In the process of working on this, I learned a lot that I wish I’d already known about the CMYK color space and how it differs from graphic design for the web. Specifically – apparently basing my entire brand around a dark, intense blue is just about the worst thing I could have done from a color-matching perspective. It’s been pretty instructive to look at the color matching between an onscreen image, the business cards I recently had printed, and the sign itself.
So, without further ado, here’s what I got back from the printer last night:
I was very, VERY excited when I saw this peeping through the window at me from inside the sign shop. I knew that the spec’d size of 5×3 feet was going to be large, but I don’t think I was really prepared for just how large that is. I felt almost like I was going to fall into the f-hole!
I have a bit of pride about that part of the design, actually; the f-hole is traced from the fiddle I built last year. There are some irregularities to it and I went back and checked: yes, they’re really part of the instrument itself.
For some scale, that’s a 34-string harp next to the sign, which is itself close to 5 feet tall! The sign comes up to my chin or so. It looks huge inside, but it’s actually the perfect size to go over the existing lawn sign (which doesn’t look all that large in context.) Thanks, visual perception!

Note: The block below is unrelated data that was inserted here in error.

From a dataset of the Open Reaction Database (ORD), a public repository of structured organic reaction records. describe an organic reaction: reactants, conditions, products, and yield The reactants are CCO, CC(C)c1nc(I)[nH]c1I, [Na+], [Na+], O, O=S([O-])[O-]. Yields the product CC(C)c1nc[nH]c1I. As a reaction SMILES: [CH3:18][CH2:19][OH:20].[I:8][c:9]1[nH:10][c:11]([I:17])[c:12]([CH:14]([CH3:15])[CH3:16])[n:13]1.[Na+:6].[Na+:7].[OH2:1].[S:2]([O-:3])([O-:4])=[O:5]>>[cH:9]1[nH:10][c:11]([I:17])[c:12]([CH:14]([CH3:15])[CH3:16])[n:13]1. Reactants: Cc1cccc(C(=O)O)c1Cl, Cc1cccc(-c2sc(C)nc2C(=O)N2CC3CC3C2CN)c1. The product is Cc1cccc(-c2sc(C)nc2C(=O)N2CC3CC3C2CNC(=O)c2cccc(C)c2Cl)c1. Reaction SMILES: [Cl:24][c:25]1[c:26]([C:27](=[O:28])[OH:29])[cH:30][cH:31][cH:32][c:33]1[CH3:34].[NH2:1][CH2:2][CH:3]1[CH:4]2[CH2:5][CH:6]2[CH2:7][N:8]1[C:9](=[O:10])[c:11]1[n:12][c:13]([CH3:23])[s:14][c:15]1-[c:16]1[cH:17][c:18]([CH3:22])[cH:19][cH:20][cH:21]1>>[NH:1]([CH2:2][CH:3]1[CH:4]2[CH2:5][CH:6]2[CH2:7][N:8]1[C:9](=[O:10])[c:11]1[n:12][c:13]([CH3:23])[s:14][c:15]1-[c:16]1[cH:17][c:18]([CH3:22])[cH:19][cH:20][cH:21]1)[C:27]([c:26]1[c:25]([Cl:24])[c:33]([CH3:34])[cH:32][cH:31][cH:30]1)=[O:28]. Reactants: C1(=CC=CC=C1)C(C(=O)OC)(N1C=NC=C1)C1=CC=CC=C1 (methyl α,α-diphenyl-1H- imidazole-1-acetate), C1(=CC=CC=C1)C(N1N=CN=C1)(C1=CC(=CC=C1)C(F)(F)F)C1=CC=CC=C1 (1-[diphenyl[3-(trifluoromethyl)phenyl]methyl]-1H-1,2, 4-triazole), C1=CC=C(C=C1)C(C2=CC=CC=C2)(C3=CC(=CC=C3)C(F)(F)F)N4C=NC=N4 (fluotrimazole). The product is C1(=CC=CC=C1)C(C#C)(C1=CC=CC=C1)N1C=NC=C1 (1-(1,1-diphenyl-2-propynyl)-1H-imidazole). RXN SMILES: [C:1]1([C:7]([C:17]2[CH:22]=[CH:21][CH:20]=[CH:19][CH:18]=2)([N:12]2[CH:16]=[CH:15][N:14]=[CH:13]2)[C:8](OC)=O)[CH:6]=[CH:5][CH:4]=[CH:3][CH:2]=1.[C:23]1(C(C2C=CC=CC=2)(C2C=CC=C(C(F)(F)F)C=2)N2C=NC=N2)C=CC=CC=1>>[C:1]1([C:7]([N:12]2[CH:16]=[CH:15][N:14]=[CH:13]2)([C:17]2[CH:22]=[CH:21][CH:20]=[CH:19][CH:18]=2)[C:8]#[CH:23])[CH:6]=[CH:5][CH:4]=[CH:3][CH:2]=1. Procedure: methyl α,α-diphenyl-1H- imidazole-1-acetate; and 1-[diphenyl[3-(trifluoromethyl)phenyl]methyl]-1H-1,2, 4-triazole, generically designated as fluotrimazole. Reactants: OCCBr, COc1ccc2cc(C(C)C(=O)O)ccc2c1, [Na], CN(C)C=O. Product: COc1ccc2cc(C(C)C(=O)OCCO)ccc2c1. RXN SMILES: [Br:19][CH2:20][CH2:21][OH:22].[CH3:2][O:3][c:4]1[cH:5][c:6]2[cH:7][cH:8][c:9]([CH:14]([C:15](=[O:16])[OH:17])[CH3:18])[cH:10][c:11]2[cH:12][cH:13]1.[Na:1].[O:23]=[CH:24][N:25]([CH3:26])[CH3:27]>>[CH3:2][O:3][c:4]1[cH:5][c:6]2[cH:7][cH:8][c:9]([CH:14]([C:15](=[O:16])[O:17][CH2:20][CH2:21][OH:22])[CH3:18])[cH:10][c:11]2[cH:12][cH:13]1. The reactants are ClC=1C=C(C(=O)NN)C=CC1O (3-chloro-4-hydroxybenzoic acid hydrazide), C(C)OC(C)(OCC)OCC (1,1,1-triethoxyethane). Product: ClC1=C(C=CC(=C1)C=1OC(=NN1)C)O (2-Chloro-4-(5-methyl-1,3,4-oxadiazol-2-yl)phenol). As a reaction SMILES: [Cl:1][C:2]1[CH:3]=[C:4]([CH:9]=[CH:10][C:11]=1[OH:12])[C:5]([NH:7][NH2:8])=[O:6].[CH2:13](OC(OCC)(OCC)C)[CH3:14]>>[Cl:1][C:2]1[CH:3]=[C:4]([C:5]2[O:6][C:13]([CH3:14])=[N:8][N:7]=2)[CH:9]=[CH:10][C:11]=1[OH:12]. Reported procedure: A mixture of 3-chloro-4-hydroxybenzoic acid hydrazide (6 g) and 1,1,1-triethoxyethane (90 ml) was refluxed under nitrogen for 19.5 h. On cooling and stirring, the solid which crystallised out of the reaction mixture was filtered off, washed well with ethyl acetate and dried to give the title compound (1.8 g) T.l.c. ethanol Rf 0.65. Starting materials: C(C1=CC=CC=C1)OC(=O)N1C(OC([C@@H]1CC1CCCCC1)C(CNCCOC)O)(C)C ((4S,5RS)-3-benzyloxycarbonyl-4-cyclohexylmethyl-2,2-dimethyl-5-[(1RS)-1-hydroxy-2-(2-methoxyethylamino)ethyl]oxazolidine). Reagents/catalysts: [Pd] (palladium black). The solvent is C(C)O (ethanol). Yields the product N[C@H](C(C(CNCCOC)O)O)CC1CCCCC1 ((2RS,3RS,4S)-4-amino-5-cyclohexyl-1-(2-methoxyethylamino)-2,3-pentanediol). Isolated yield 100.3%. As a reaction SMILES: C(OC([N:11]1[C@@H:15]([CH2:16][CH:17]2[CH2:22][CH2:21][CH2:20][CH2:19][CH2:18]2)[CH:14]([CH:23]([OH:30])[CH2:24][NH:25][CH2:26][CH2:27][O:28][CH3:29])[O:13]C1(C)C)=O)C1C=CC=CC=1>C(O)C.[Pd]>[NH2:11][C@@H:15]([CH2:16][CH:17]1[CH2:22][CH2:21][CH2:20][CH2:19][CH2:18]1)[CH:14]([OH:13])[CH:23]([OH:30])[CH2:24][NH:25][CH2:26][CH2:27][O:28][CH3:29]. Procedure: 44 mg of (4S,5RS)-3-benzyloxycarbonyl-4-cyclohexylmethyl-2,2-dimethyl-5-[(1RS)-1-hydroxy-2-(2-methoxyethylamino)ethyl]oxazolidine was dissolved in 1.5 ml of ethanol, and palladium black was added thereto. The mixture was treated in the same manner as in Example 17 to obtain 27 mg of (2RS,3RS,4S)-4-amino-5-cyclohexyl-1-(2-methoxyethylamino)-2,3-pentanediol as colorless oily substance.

I hope to get the signs (one for each side of the stand in the front yard) mounted soon.
Today’s IT project was installing and configuring PHPList, a cool mailing list program which integrates nicely with WordPress. If you’re interested in heaving about our progress as we get things set up here, just subscribe to the list using the new link in the sidebar!
Opening this space has meant facing some steep learning curves: lighting and sound design, Seattle business licensing, and not the least of all, WordPress configuration. I think it’s really that last one that’s been the hardest. But the website is now up and running.
Since I moved into the space on February 1st, a lot has already taken place: Trina, Pam, Leslie and Khaled all helped me get the main floor painted and decluttered (thanks guys!), and the same crew plus Jeff and Shula helped move over piles of clothes, music gear, and woodworking tools last weekend.
First likely headache? I may have to take a look at how clean the AC power is in the main room – I’m getting a fair amount of 60 hertz hum that I need to track down. Oh, and if anyone has any drywall tape & mud skills, now would be a good time to pipe up…
There are boxes to unpack, lights and acoustic treatment to hang, and so much more!
February was all about getting moved from my old place in Shoreline, and March will be the Month of Studio Bringup. Stay tuned – it’s going to rock.